This is one of those releases we always look forward to. The Royal Mint has debuted a new multi-year programme of coins tapping into Britain’s rich history, in the same vein as recent numismatic hits like the Queen’s Beasts, the Tudor Beasts, and the Great Engravers series. They almost always exhibit sky-high standards of design and execution, and this latest five-year, 21-coin series, looks to be no exception.
Called the ‘British Monarchs Collection’, it will span the Royal Houses of Tudor, Stuart, Hanover, and finally the current mob, Saxe-Coburg, Gotha & Windsor. The aim of this range is to reproduce in ‘high definition’, basically taking original coins back to an idealised look, as if freshly struck with more detail. A selection of four silver (1, 2, 5, 10 oz) and three gold coins (1, 2, 5 oz) will make up the range, all carrying the same design, and all with a proof finish.
First to launch is the Tudor king, Henry VII, the last British monarch to seize the throne on a battlefield, back in 1485. He introduced quite a few policies aimed at stabilising the economy, and of particular importance here, was the first king to attempt a realistic portrait on his coinage. The coin used by the Royal Mint for reproduction, a Groat, is one that dates from around 1504. Henry’s coins before this date carried a frontal portrait, rather than the side effigy we use today, and is seen here. Indeed, one of those earlier frontal portrait coins was found in Canada a couple of months ago, and may be the oldest English coin yet found in North America.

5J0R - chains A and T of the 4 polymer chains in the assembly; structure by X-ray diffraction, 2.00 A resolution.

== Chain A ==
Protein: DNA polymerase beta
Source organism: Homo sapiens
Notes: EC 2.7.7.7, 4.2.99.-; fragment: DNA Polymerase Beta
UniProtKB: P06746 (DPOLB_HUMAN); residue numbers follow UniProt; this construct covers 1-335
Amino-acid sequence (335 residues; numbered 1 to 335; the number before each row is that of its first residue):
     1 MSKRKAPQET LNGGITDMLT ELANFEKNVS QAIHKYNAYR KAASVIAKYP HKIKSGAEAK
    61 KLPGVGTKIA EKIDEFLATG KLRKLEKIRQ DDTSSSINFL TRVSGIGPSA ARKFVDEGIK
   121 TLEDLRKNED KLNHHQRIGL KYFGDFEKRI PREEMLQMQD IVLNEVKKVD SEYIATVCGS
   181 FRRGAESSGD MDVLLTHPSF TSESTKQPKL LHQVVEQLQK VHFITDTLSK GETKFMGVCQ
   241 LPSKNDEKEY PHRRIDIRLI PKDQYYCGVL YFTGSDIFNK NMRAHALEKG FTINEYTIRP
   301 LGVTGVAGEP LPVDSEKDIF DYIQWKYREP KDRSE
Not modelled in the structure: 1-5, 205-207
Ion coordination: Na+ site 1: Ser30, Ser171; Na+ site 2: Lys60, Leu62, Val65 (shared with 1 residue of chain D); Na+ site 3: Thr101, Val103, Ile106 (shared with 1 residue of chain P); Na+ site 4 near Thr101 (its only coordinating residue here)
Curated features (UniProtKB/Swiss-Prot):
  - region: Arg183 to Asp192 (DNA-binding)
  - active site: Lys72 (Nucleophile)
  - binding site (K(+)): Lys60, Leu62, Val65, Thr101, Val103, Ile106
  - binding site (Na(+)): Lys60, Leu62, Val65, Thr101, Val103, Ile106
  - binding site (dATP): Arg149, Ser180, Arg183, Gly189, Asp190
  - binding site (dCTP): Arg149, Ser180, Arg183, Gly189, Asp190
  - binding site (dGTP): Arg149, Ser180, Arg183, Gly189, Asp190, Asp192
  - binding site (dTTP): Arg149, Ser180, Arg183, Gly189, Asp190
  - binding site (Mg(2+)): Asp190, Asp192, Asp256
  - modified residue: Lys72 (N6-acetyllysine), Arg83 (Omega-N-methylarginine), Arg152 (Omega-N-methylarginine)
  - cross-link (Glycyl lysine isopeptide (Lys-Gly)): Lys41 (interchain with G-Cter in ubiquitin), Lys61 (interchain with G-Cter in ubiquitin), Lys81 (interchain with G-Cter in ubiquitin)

It’s a beautiful coin, expertly reproducing the essence of the 1504 coin, including all the little flaws that highlight the original’s hand-struck nature. Done with obvious reverence, we’re hopeful the entire series will grow into something very special. The highlight is a stunning two-coin set containing a two-ounce gold coin, along with an original 5.12 gram, Henry VII Gold Angel coin from the period. There will be only ten sets made available, each costing £10,500. This brings us to our only real complaint, and as usual, it’s one of value. Only one of the seven coins is (just) under £100, and the smallest gold runs £2,370. If you want to engage newer collectors, we’re going to need some more offerings at the lower end. Overall, however, a terrific debut.